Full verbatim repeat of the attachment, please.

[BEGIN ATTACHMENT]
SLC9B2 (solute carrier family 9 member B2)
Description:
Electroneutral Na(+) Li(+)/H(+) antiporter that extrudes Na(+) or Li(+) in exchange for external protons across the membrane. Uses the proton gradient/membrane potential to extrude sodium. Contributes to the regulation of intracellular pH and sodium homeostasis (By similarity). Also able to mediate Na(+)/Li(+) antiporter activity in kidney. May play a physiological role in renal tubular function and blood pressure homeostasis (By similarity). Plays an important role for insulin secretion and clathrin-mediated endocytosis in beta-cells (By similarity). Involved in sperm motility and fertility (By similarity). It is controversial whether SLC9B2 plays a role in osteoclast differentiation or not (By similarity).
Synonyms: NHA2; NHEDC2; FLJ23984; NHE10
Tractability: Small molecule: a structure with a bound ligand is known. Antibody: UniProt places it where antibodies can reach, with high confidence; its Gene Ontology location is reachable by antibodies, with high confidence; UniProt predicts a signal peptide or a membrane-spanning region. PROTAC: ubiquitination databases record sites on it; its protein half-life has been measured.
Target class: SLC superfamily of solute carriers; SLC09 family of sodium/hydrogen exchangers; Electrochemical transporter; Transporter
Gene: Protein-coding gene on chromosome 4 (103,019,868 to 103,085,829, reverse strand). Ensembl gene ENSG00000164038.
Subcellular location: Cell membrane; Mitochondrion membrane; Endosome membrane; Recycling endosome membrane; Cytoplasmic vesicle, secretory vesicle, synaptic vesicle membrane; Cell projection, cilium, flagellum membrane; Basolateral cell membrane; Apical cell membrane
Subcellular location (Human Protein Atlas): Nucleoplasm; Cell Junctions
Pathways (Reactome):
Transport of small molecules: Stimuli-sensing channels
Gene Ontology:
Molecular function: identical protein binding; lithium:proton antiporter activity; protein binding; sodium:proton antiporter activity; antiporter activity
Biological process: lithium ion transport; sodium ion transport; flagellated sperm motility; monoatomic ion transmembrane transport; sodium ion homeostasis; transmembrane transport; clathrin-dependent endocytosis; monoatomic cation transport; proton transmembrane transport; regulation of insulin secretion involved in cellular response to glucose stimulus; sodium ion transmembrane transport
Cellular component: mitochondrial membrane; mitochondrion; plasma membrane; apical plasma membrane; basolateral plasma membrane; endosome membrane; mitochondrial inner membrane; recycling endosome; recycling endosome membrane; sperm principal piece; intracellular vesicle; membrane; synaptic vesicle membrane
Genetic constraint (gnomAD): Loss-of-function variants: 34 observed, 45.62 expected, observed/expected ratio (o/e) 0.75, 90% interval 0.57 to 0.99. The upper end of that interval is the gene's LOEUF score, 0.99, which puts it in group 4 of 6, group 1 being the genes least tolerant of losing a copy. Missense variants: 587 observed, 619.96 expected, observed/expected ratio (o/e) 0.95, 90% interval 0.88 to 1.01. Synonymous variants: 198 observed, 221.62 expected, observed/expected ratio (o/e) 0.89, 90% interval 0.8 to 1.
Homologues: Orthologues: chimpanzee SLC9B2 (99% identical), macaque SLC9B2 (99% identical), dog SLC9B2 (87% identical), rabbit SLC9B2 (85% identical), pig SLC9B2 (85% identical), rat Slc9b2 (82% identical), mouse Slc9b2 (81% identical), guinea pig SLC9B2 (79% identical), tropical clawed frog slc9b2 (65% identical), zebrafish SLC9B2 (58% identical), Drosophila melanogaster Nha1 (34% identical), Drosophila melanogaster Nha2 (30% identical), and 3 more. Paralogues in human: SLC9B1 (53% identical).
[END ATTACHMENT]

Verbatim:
SLC9B2 (solute carrier family 9 member B2)
Description:
Electroneutral Na(+) Li(+)/H(+) antiporter that extrudes Na(+) or Li(+) in exchange for external protons across the membrane. Uses the proton gradient/membrane potential to extrude sodium. Contributes to the regulation of intracellular pH and sodium homeostasis (By similarity). Also able to mediate Na(+)/Li(+) antiporter activity in kidney. May play a physiological role in renal tubular function and blood pressure homeostasis (By similarity). Plays an important role for insulin secretion and clathrin-mediated endocytosis in beta-cells (By similarity). Involved in sperm motility and fertility (By similarity). It is controversial whether SLC9B2 plays a role in osteoclast differentiation or not (By similarity).
Synonyms: NHA2; NHEDC2; FLJ23984; NHE10
Tractability: Small molecule: a structure with a bound ligand is known. Antibody: UniProt places it where antibodies can reach, with high confidence; its Gene Ontology location is reachable by antibodies, with high confidence; UniProt predicts a signal peptide or a membrane-spanning region. PROTAC: ubiquitination databases record sites on it; its protein half-life has been measured.
Target class: SLC superfamily of solute carriers; SLC09 family of sodium/hydrogen exchangers; Electrochemical transporter; Transporter
Gene: Protein-coding gene on chromosome 4 (103,019,868 to 103,085,829, reverse strand). Ensembl gene ENSG00000164038.
Subcellular location: Cell membrane; Mitochondrion membrane; Endosome membrane; Recycling endosome membrane; Cytoplasmic vesicle, secretory vesicle, synaptic vesicle membrane; Cell projection, cilium, flagellum membrane; Basolateral cell membrane; Apical cell membrane
Subcellular location (Human Protein Atlas): Nucleoplasm; Cell Junctions
Pathways (Reactome):
Transport of small molecules: Stimuli-sensing channels
Gene Ontology:
Molecular function: identical protein binding; lithium:proton antiporter activity; protein binding; sodium:proton antiporter activity; antiporter activity
Biological process: lithium ion transport; sodium ion transport; flagellated sperm motility; monoatomic ion transmembrane transport; sodium ion homeostasis; transmembrane transport; clathrin-dependent endocytosis; monoatomic cation transport; proton transmembrane transport; regulation of insulin secretion involved in cellular response to glucose stimulus; sodium ion transmembrane transport
Cellular component: mitochondrial membrane; mitochondrion; plasma membrane; apical plasma membrane; basolateral plasma membrane; endosome membrane; mitochondrial inner membrane; recycling endosome; recycling endosome membrane; sperm principal piece; intracellular vesicle; membrane; synaptic vesicle membrane
Genetic constraint (gnomAD): Loss-of-function variants: 34 observed, 45.62 expected, observed/expected ratio (o/e) 0.75, 90% interval 0.57 to 0.99. The upper end of that interval is the gene's LOEUF score, 0.99, which puts it in group 4 of 6, group 1 being the genes least tolerant of losing a copy. Missense variants: 587 observed, 619.96 expected, observed/expected ratio (o/e) 0.95, 90% interval 0.88 to 1.01. Synonymous variants: 198 observed, 221.62 expected, observed/expected ratio (o/e) 0.89, 90% interval 0.8 to 1.
Homologues: Orthologues: chimpanzee SLC9B2 (99% identical), macaque SLC9B2 (99% identical), dog SLC9B2 (87% identical), rabbit SLC9B2 (85% identical), pig SLC9B2 (85% identical), rat Slc9b2 (82% identical), mouse Slc9b2 (81% identical), guinea pig SLC9B2 (79% identical), tropical clawed frog slc9b2 (65% identical), zebrafish SLC9B2 (58% identical), Drosophila melanogaster Nha1 (34% identical), Drosophila melanogaster Nha2 (30% identical), and 3 more. Paralogues in human: SLC9B1 (53% identical).